4. The story of Melton’s coming-out was particularly sad–and perhaps even a little bit dishonest. Melton did not merely come out as a lesbian. She divorced her husband to pursue a relationship with a woman that she had fallen in love with. Her husband’s description of his experience is worth considering in his own words:
As for Craig, he remembers receiving an urgent text message from Glennon one afternoon, saying she had something very serious to discuss. “It sounded like 911, like Code Red,” he tells me over the phone. “I rushed home. On the way, I was thinking, Either she has cancer, or she’s gay.” (Obviously Craig isn’t as clueless as he’s sometimes portrayed to be.)
When he found out it wasn’t cancer, “I hit the floor bawling,” he says. “I was just so happy she wasn’t going to die.” Then came a wave of “sadness, confusion, and anger,” he says. “I thought we had been doing things the right way. Both of us had been working on ourselves. We’d entered a phase that was supposed to be a new life for us. It was a shock. It felt like the end of the world.”
But eventually, Craig says, he felt he had no choice but to accept his new reality. Glennon and Abby are, after all, “two women following their hearts,” he says, slipping into Glennon-speak. “Isn’t that what life is all about? Finding true love? If Glennon is happy, and Abby is happy, and the kids are thriving, what’s wrong with that?” Now he shares joint custody of the children with Melton, and he recently accepted a new job in technology sales.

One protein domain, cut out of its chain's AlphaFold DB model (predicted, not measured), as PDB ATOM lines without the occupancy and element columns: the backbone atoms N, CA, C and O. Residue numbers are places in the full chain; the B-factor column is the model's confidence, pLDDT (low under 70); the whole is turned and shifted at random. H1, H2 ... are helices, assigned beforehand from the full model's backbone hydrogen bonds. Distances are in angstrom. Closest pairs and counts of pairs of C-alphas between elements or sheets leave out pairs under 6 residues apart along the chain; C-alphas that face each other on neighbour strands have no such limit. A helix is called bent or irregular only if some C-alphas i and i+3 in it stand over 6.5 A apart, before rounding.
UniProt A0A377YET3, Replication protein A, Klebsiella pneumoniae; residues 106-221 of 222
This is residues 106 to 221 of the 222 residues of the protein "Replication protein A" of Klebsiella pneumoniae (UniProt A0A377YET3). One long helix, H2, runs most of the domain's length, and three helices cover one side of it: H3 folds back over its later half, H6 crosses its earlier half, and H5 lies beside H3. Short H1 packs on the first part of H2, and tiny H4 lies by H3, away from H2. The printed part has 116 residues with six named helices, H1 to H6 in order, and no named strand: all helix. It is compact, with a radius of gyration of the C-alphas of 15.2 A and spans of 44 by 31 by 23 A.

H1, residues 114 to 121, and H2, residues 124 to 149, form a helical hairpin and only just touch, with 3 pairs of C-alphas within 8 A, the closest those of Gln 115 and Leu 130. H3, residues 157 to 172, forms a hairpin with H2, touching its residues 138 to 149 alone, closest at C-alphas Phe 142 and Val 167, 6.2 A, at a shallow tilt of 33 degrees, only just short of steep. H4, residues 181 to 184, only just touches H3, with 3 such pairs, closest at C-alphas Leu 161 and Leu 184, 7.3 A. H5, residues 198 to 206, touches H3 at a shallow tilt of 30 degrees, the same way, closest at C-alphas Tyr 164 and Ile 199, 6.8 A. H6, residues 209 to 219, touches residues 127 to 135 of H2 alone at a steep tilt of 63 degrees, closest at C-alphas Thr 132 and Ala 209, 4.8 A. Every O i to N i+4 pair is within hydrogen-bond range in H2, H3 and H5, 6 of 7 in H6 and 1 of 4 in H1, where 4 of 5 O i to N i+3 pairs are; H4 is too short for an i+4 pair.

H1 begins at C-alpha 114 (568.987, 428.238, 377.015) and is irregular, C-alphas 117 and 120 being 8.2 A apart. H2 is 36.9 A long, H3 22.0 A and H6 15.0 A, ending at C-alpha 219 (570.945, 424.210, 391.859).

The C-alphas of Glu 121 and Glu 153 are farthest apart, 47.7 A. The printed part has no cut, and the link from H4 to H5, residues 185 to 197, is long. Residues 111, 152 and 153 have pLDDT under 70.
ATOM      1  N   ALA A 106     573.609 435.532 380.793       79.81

There’s no question that both spouses played a part in the dissolution of the marriage. But still, it is striking that Craig is unable to lament the end of his marriage. He is obviously grieved over the loss, but he does not even hint that anything wrong has happened. Because his wife fell in love with a woman, she is to be celebrated for divorcing him. But would people be celebrating the divorce in the same way if she had left him for another man? Probably not. Why? Because “coming-out” and embracing gay identity is seen as sacrosanct in our culture–even more holy than the covenant of marriage. Even more important than maintaining one’s wedding vows.
The result is that the divorce gets whitewashed. Its impact on the husband and children is almost completely a non-factor in the story. The central factor is Melton’s personal happiness and self-fulfillment. And that is why so many of her readers feel empowered to pursue divorce instead of sticking it out through tough times in their own marriages. Here is a telling comment from a marriage counselor interviewed for the article:
“She puts a knot in my stomach,” says couples therapist Michele Weiner-Davis, whose latest book is called Healing From Infidelity. “I can’t count how many times I hear women quoting her when they come into my office. On the positive side, she wants to empower women. But the fact is, most people don’t do divorce all that well, especially when children are involved. She’s strengthening their conviction that they need to get away from their husbands, instead of learning to work through challenging issues. Sometimes you have to be a warrior to stay.” Continue reading